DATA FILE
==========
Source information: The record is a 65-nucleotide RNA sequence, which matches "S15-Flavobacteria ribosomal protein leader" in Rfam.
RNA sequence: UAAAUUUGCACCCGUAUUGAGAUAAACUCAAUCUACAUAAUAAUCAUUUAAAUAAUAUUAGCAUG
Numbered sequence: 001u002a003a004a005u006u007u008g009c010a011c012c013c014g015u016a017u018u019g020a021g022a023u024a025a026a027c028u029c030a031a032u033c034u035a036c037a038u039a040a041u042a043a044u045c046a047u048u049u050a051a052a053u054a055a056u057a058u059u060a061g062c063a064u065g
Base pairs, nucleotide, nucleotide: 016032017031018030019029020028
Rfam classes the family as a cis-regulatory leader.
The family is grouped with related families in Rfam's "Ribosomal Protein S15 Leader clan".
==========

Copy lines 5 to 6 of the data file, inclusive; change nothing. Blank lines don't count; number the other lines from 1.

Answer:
Rfam classes the family as a cis-regulatory leader.
The family is grouped with related families in Rfam's "Ribosomal Protein S15 Leader clan".